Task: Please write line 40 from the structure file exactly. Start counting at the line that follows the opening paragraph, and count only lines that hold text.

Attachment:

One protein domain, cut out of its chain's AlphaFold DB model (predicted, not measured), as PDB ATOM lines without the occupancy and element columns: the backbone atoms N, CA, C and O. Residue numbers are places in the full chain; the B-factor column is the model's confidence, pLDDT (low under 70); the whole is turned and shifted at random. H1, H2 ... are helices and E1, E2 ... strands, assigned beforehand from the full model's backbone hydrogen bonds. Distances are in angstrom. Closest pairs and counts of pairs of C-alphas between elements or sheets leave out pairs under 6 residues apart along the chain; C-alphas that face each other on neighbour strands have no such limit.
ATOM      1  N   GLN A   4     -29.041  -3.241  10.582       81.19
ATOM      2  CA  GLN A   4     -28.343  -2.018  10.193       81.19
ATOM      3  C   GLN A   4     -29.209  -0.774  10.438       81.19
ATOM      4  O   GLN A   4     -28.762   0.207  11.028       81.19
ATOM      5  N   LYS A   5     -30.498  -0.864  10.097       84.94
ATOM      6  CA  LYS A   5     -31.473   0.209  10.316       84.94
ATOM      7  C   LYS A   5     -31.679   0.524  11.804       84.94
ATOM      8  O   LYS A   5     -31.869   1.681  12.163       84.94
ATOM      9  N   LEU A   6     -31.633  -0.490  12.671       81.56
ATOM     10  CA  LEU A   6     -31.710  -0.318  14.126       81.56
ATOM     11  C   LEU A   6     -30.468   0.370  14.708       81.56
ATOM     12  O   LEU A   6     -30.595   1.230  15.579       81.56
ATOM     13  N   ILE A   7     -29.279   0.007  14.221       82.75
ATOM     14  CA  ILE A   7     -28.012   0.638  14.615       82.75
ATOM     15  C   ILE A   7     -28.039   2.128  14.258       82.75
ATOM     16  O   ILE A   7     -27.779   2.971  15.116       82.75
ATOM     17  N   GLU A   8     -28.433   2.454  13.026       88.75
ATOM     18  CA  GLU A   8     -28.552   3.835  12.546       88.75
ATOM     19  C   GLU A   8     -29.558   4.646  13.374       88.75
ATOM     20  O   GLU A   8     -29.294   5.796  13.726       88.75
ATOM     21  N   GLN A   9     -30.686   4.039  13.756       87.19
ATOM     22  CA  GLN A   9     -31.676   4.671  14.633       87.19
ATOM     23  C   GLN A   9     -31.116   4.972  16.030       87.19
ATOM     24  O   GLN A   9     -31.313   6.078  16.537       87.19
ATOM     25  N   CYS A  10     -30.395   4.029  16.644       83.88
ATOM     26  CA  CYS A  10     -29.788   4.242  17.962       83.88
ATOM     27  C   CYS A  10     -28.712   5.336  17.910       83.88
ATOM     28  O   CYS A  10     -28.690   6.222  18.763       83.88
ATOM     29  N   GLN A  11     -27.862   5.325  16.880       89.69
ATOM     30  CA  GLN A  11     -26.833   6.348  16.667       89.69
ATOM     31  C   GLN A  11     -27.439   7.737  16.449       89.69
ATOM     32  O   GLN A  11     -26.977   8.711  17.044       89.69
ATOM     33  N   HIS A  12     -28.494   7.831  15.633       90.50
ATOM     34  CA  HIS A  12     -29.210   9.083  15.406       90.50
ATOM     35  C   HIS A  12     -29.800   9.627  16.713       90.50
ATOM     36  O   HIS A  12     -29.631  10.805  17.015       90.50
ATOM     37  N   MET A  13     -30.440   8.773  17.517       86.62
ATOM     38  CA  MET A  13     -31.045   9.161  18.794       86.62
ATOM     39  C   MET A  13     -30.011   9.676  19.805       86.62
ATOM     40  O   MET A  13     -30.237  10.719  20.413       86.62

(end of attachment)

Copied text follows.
ATOM     40  O   MET A  13     -30.237  10.719  20.413       86.62